doctor visit

Back in the day, our elders would go to their doctors and typically just listened; they never bothered to ask questions. Maybe they were embarrassed, shy, or perhaps thought that questioning their physicians would be the wrong thing to do.

These days, we know better!

We now understand that the only way to have an active role in our own health care is by openly and honestly talking to our doctors. A back-and-forth exchange is also how doctors can best tailor advice and treatment.

Here are a few tips that can help you talk to your doctor and make the most of your appointment:

Make an agenda. Doctor’s visits typically last up to 20 minutes, so prioritize your concerns. Before the visit begins, create a list of topics you want to address and introduce them at the start. Keep your agenda simple, discuss the medical problems, fears, or worries that you have about your health. Keep in mind, it’s OK to ask questions. If your doctor is using terminology you don’t understand, ask him to break things down for you in simple language.

Have a caregiver accompany you. Bring a caregiver with you to a doctor’s visit if you think they can help you better interpret what is being stated to you. After all, two sets of eyes and ears are better than one. If the doctor doesn’t speak your native language, your bilingual trusted person can help interpret. Those who are elderly and struggling with forgetfulness or are hard of hearing may need someone to accompany them as well.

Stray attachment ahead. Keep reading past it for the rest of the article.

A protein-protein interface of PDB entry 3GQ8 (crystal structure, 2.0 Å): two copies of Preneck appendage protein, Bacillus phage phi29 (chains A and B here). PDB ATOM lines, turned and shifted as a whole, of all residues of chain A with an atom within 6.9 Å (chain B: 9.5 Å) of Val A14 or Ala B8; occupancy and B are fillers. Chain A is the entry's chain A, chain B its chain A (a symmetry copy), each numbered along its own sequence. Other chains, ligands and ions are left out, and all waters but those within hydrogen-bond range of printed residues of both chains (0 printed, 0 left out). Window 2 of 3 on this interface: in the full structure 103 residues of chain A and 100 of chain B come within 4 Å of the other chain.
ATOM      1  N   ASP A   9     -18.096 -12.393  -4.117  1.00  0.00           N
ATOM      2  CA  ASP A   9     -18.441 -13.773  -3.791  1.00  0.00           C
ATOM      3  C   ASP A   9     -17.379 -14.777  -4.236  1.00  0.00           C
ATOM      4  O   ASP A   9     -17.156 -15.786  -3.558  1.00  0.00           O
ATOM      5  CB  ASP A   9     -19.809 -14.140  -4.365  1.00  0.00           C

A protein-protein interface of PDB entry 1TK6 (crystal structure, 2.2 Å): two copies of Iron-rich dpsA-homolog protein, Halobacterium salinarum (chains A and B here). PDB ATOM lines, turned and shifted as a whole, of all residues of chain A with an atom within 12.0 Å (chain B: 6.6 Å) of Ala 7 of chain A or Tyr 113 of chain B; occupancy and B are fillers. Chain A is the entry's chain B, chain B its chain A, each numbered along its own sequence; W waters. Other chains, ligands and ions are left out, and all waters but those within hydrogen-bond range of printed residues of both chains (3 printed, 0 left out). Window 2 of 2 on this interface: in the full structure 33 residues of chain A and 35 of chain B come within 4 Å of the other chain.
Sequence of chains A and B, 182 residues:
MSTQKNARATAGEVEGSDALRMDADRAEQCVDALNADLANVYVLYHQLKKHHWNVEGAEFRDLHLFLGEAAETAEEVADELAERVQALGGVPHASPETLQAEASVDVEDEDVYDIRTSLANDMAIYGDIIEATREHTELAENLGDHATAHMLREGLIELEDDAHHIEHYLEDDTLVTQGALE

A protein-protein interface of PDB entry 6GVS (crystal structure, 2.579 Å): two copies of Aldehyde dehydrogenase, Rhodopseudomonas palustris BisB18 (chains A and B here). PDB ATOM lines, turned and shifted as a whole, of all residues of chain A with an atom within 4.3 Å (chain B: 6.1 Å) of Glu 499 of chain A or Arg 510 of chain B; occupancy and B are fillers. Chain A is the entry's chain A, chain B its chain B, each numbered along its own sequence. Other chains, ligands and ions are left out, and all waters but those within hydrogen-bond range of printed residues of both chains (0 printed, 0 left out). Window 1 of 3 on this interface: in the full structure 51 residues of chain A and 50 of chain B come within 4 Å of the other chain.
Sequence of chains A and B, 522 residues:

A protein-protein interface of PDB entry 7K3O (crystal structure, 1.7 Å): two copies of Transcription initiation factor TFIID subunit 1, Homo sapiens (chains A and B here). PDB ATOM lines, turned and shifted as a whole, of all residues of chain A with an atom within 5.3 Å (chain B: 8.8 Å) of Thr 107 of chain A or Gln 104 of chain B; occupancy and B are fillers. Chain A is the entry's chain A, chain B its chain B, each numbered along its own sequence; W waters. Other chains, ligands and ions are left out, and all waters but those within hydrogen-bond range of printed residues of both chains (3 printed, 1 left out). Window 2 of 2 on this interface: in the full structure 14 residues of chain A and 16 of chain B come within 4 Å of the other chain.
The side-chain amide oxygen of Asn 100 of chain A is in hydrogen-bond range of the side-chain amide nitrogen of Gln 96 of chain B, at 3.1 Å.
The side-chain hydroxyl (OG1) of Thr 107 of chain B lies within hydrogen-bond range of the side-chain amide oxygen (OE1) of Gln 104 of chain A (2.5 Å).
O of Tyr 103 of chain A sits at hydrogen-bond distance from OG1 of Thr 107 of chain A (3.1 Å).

Be honest. Open up about your health worries and concerns. Provide the physician with detailed information that will help her get the full picture of your overall well-being and assess lifestyle factors that might contribute to your health. Do not hesitate to mention pain or a feeling that is bothering you, even if it’s embarrassing. Your doctor’s job is to get you on the road to good health.

Take notes. If you need to write down what the doctor says, do so! You can also ask a friend or family member to take notes for you.

Learn how to access health records. Ask how to access your medical records, so you can keep track of test results, diagnoses, treatment plans, and medications.

Ask the doctor to simplify. Ask how to interpret your lab results – what they mean, what is considered the normal range, what should you be concerned about, etc.

Ask for discount drug coupons. Yes, you can ask for coupons to help offset costs for medications that are more expensive. Don’t bite your tongue!

Using these tips strengthens the bond between doctor and patient. Furthermore, it encourages self-advocacy, which is so desperately needed. Talking to our doctors and understanding what they need us to understand leads to better outcomes in the long run.